It was actually Lim’s second taste of detention. The first was after the bloody 1989 coup attempt, where he was among the junior officers who led a week-long siege of the Makati business district. Had Lim’s side won, Aquino would never have been president and Rozzano “Ruffy” Biazon would not be Lim’s boss. Biazon’s father was a general on the opposite side, defending military headquarters from Lim’s fellow renegades.
After three years in the brig, Lim obtained amnesty and was allowed to go back to soldiering. He was, after all, a prominent member of the Philippine Military Academy’s Class of 1978 (which had adopted President Gloria Macapagal-Arroyo as an honorary classmate). He had topped the PMA entrance exam. Lim also studied twice in the United States — at the United States Military Academy at West Point, after also topping its entrance exam, and at the Infantry School in Fort Benning, Georgia, where he finished at the top of his batch.
There were rumors that a rehabilitated Lim might even be on track to be a military chief. However, on February 23, 2006, Scout Ranger chief Lim and marine Colonel Ariel Querubin tried to persuade the Armed Forces Chief-of-Staff General Generoso Senga to go along with their plan to publicly withdraw military support from then President Gloria Macapagal-Arroyo. Both officers were arrested. The following year, while appearing at a court hearing, Lim simply walked out of the courtroom with other detained officers, and holed up at the Manila Peninsula Hotel in Makati City, again calling for Arroyo’s ouster. The siege was called off when the expected “people power” failed to materialize. Lim obtained another amnesty, from President Aquino, in October 2010.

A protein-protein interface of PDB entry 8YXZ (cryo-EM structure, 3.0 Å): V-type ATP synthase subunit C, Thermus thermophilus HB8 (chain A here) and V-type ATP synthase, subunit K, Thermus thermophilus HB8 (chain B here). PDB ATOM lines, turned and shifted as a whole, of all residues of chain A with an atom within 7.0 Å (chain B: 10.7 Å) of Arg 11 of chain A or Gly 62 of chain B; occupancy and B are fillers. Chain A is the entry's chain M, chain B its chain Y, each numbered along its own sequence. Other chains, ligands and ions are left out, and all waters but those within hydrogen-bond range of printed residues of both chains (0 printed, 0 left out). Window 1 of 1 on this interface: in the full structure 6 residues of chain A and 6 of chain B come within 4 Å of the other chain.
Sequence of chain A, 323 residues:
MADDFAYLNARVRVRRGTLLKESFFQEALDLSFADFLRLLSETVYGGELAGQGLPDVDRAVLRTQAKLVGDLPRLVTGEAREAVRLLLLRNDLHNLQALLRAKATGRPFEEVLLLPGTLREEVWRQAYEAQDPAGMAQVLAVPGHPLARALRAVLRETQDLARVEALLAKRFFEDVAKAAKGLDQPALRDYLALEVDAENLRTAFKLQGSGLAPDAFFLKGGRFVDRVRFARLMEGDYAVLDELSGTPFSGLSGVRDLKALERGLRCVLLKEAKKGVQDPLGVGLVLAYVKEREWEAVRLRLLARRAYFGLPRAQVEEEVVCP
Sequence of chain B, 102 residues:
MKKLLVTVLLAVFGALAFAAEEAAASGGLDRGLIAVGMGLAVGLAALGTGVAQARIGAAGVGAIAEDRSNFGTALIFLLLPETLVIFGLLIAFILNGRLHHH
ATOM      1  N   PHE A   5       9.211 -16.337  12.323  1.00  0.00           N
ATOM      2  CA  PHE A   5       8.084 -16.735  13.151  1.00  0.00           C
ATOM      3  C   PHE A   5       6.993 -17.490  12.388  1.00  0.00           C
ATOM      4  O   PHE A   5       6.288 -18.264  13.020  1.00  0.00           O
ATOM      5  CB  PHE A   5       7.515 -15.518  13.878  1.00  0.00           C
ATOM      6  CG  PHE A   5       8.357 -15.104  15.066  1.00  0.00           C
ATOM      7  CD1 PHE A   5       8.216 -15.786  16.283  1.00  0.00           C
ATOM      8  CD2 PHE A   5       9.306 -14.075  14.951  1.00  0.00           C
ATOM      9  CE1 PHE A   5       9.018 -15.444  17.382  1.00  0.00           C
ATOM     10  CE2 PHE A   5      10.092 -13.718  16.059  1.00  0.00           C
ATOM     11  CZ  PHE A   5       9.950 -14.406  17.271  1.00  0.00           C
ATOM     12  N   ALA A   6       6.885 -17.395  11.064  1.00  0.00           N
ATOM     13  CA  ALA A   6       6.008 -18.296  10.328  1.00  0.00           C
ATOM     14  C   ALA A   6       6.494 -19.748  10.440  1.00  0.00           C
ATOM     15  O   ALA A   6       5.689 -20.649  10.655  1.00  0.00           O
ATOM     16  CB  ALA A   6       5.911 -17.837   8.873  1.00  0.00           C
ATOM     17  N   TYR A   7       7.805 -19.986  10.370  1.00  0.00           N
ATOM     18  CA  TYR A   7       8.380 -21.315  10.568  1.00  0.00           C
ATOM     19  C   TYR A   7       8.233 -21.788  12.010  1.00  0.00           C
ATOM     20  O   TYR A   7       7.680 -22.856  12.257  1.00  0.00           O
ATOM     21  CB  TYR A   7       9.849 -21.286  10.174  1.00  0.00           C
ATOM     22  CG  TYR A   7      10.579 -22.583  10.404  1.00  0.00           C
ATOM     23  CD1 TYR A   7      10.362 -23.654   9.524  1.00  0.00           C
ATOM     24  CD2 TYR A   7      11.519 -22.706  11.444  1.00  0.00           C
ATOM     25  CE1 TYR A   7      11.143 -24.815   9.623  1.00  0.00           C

In July 2011, before a University of the Philippines forum, Lim tried to explain his personal reasons for rebelling against the system, instead of embracing it and making money out of it. He said, “No matter how hard I tried to do the right thing, I was constantly hounded by corruption so pervasive. I realized if I did nothing, if I stand idly by while I watched my people being robbed, I would myself be complicit of these immoral acts.”
He said he wanted to be “part of the solution” and not just a soldier trained to obey without question. He also theorized that “eventually we would realize that cleansing in the military would really amount to nothing, without accompanying alterations in the bigger picture — the bureaucracy, government, and the whole society — if we agree that the military is a small picture that reflects the bigger picture.” He concluded that “if the universe is corrupt, then the subset (like the military) would also be corrupt.”
It was for these very reasons that he decided to accept the post at Customs. Like the new Customs Commissioner Rozzano Biazon, Lim said he believes in putting up functioning systems. One of his self-imposed first tasks is “to identify the weakest links, the loopholes, because a weak point in the chain renders the whole chain weak.”
He intends to start by examining the accreditation of existing companies or entities dealing with Customs. That means tediously weeding out fly-by-night companies and fictitious companies. He has also relocated his office to a room across that of Biazon, for easier coordination.
“We’ve heard a lot of horror stories about the practices here. What Senator Panfilo Lacson said really had basis,” he said. Lacson warned that every Friday afternoon, Customs officials had the habit of disappearing in order to collect their cut of bribes.
Lim has tried to look on the bright side. “There are Customs people who do good. I guess it’s just a matter of giving the right motivation and policies. That’s the challenge.” He has yet to be offered a bribe. “I think they know me better than to make an offer.” Lim also faces another unfamiliar challenge in his job: beating the daily traffic to and from his office. But next to catching smugglers and helping raise revenues, that part is the least of his problems.
Photograph by Bobot Meru
This article originally appeared on Asian Dragon Magazine’s November-December 2011 issue.